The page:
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So, we don't owe the black man anything? We don't owe him anything because we only see blackness when he walks through the door? We don't owe him anything when his little boys will grow up to live in our jails? We don't owe him anything when he can only hope his son will live to be an adult? When black on black crime is only his problem? When his son's access to college is more difficult if not impossible? When some police in our communities target him? When we don't have black teachers to teach our black children? When his DNA is covered in the centuries-old blood of hangings and explosions and beatings?
We don't owe him anything when Bernie Sanders, who calls himself a socialist, leaves him out of the conversation? When Hillary Clinton does not mention racism as an ingrained evil in our society, pulling us all down? When no Republican candidate talks about black lives?
When the Supreme Court reverses almost everything that historically has been done to improve his life: reversing basic tenants of the Voting Rights Act, allowing voting laws that discriminate against the poor and the elderly, failing to correct the problems of district gerrymandering, and destroying affirmative action? When the trickle-down of Reaganomics emblazes a larger path to poverty for the already disenfranchised?
When his history is ingrained in that which we do not want to discuss? We don't owe him anything when we are too ignorant to understand that black lives really do matter? And when we live under the delusion that our whiteness grants us power?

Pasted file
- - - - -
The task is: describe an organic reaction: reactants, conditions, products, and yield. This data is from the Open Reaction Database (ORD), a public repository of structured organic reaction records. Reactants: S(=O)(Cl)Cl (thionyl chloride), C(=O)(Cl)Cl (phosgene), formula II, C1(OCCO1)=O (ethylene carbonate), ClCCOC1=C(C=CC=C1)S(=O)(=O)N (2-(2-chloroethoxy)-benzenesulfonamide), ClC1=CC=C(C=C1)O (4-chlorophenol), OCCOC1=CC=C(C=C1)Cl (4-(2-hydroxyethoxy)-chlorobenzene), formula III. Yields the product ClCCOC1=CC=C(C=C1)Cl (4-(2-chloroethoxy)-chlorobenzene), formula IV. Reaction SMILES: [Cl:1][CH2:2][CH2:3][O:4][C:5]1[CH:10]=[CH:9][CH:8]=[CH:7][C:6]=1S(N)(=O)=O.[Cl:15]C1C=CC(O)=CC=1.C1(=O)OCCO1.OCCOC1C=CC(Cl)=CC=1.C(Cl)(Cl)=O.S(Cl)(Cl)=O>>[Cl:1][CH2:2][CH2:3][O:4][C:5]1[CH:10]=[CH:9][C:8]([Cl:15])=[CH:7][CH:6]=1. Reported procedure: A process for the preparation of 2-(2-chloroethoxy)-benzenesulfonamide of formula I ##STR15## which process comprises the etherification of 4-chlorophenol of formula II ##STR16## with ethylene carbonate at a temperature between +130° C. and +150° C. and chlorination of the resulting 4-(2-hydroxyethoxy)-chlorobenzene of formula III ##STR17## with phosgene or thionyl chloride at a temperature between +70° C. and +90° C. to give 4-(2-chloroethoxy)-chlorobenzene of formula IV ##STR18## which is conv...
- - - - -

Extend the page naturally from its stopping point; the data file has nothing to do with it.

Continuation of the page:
Wayne Action for Racial Equality
I think next year's concert schedule, like this year's, presents an appealing, thoughtful balance of familiar and less familiar music. I am especially pleased with two selections: Ron Nelson's "Savannah River Holiday" and the "Prelude and Quadruple Fugue" by Alan Hovhaness. Both had their premiere performances in Rochester, in the 50's, at the American Composers' Concerts.
Quite a good number of American orchestral works had their first performances here. Now the orchestra will have a chance to blow the dust off of some good music that's not played that much anymore and to shed light on a fascinating bit of local history as well. Our music director should be commended for bringing us such exciting, creative programming initiatives.
Beethoven 7 is one of my favorite pieces of workout music. The fourth movement gets you going on the treadmill or rowing machine! Just when you need it!
I am so excited for the new season. Ward Stare is an amazing conductor!
PATTY SAYERS PATTERSON
Bob Duffy was on the Dem ticket to deliver Upstate votes, which he did. I'd bet Duffy saw the Moreland Commission train wreck coming and decided to bail out. I can't blame him. Besides, I don't think Bob Duffy bought in to the liberal Cuomo agenda.